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Epidemiology and Dermatological Comorbidity of Seborrhoeic Dermatitis - Population-based Study in 161,000 Employees.

Br J Dermatol. 2019 Feb 25;:

Authors: Zander N, Sommer R, Schäfer I, Reinert R, Kirsten N, Zyriax BC, Maul JT, Augustin M

Abstract
BACKGROUND: Seborrhoeic dermatitis (SD) is a common but epidemiologically poorly researched chronic skin disease.
OBJECTIVES: To characterise the prevalence and dermatological comorbidity of SD in Germany.
METHODS: In the course of voluntary company skin checks, full body examinations were carried out in more than 500 companies by experienced dermatologists and documented electronically.
RESULTS: 161,269 participants were included (55.5% male, mean age 43.2+10.9 years). SD was identified in 3.2% (men: 4.6%, women 1.4%). A significant difference was found between age groups (2.0% in < 35; 3.6% in 35-64; 4.4% ≥ 65 years). Most frequent concomitant skin conditions were: folliculitis (17.0%, 95% CI 15.9-18.1), onychomycosis (9.1%, 95% CI 8.3-10.0), tinea pedis (7.1%, 95% CI 6.3-7.8), rosacea (4.1%, 95% CI 3.6-4.7), acne (4.0%, 95% CI 3.4-4.5) and psoriasis (2.7%, 95% CI 2.3-3.2). Regression analysis revealed the following relative dermatological comorbidity when controlling for age and gender: folliculitis (OR 2.1, 95% CI 2.0-2.3), contact dermatitis (OR 1.8, 95% CI 1.1-2.8), intertriginous dermatitis (OR 1.8, 95% CI 1.4-2.2), rosacea (OR 1.6, 95% CI 1.4-1.8), acne (OR 1.4, 95% CI 1.2-1.7), pyoderma (OR 1.4, 95% CI 1.1-1.8), tinea corporis (OR 1.4, 95% CI 1.0-2.0), pityriasis versicolor (OR 1.3, 95% CI 1.0-1.7) and psoriasis (OR 1.2, 95% CI 1.0-1.4).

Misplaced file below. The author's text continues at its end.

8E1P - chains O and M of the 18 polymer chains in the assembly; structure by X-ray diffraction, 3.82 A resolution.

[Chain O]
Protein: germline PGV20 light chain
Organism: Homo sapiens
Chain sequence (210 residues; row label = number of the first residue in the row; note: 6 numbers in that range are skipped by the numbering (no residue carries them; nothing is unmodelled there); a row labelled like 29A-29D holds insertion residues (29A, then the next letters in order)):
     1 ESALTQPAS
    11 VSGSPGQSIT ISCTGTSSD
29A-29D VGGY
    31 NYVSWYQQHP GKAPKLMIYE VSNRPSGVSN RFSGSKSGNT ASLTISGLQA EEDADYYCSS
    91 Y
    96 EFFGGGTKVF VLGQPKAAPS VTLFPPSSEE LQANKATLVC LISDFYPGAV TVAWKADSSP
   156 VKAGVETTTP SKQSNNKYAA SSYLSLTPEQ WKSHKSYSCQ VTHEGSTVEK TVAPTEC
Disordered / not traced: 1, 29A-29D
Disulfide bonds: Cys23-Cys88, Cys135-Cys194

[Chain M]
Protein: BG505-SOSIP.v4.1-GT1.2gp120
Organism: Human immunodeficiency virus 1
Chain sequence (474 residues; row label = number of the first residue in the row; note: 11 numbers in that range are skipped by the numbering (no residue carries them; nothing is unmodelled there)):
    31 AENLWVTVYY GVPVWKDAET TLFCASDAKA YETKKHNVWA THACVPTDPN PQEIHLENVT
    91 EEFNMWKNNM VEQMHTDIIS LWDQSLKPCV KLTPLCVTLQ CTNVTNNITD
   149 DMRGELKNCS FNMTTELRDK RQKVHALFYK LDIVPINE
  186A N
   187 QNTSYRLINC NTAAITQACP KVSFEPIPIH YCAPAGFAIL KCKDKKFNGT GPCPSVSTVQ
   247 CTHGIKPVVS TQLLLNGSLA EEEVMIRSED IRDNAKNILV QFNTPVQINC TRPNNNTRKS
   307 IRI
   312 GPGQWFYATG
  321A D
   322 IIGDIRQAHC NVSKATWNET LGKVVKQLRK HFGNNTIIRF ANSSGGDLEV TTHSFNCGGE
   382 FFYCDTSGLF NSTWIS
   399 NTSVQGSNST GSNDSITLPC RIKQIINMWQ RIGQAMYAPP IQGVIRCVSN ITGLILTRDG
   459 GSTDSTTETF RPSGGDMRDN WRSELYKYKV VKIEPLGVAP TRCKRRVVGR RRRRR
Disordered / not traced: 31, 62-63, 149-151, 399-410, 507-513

CONCLUSIONS: SD is a common disease which is more prevalent in men and older people and has an increased rate of dermatological comorbidity. However, absolute differences in prevalence of comorbidities are mostly small and negligible. Nevertheless, the findings underline the necessity of integrated, complete dermatological diagnostics and therapy. This article is protected by copyright. All rights reserved.

PMID: 30802934 [PubMed - as supplied by publisher]

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